6 Essential Elements of Your Freelance Website


By John Brown

Some freelancers still prefer keeping their portfolios in a Google Drive folder. Nevertheless, those who decide to take freelance seriously and make good money usually have a website. Of course, this requires certain investments, but all your efforts will definitely pay you off.

If you want to start building your own website and need to get cash now, you might want to look for vetted lenders that offer the best short-term loans on lending platforms such as GetCash.com. You can receive from $100 to $5,000 depending on your needs and credit score the next day.

Already thinking of building your own online pages? Let us show you the most critical elements that should be included in your website.

Domain Name

A domain name is everything people type after “www.” in the URL line to find your site. There are some platforms where you can create a website for free. But in this case, you have to keep a specific part of the domain name without changing it. One such platform is Tilda, for instance. If you want to use it without paying, you have to add “tilda” after your domain name.

However, we can name at least two reasons why a paid domain name is a better solution. First, when your potential customer sees that you invested money in having the possibility to show your work, he starts thinking of you as a professional who will not suddenly disappear with the prepayment. Second, you can find a lot of new customers using SEO.

Unique Selling Proposition

When a person lands on your website, they have to understand from the first seconds what exactly you offer and why you are better in your job than many others. Your USP can be, for example, a 50% discount for the first order or a free analysis of the customer’s website from your professional point of view. Make your value proposition bright and catchy. And don’t hide any tricks under the USP. If you promise a discount of up to 50%, it’s not fair to offer customers a 5% lower price at the end.

Freelance Website

Your Services

Try to keep this part of your website as precise as possible. Are you writing texts? List all types of texts you can write — newsletters, product descriptions, cover letters, etc. The more detailed information you add, the higher your chances of getting an order.

We also suggest adding a price to each service. Most freelancers say that everything entirely depends on the difficulty of the order. In this case, you can create several difficulty levels, describe each of them briefly and mention an approximate price. The customers should know at least roughly how much they are going to pay for your services.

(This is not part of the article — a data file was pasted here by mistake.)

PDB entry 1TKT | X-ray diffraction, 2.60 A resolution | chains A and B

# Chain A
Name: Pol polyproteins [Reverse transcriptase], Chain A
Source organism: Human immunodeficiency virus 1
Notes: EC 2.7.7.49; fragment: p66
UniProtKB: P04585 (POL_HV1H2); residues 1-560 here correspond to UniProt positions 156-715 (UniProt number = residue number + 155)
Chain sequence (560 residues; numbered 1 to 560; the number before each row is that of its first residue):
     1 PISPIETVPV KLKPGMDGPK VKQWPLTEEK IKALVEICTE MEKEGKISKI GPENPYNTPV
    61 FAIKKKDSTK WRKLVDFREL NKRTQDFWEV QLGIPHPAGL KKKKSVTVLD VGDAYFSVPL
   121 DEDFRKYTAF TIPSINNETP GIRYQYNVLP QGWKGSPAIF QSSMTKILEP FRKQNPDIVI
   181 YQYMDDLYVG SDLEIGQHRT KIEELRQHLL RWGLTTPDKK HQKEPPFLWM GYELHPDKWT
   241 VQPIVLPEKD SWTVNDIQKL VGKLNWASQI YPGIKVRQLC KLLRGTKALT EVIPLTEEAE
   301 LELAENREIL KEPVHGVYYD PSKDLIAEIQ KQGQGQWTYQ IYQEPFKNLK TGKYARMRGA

Show your work — easy to say, but not always easy to do. What do you do if you have just a few successful examples? How do you make a portfolio if you are a copywriter? These and other questions are stopping freelancers from creating their own websites.

Well, first things first. There is a way to show any type of work. If you write texts, add links to your publications and write short descriptions next to them. If you are, for instance, a translator, add links to the documents with original texts and their translations.

If you have a lot of different works to present, it’s a good idea to put them in categories. It doesn’t really matter whether you categorize them by topics, type of projects, or any other criteria. The primary purpose here is to make it easier for the website visitor to go through your works.

About You

It’s important to get a little more personal with the potential customer and tell the person who you are. Write a few words about your education, experience, and hobbies, and maybe add your favorite quote — whatever you find appropriate. Don’t forget to add your photo as it’s always nice to see the person you are going to work with.

Contact Form

Provide your website visitors with several ways to contact you. It can be your e-mail address, social network accounts, or even phone number. But the most convenient option for many of your potential customers is leaving you a message via a contact form. So if you can add it to your website and regularly check whether someone left you a message, it would be a great choice.

Wrapping Up

All in all, a freelancer without a website is like a programmer without a computer. If you want to make a good impression on your customers and make freelance your primary source of income, start thinking of a proper domain name right now.

About the Author


John is a financial analyst but also a man of different interests. He enjoys writing about money and giving financial tips, but he can also dive into relationships, sports, gaming, and other topics. Lives in New York with his wife and a cat.


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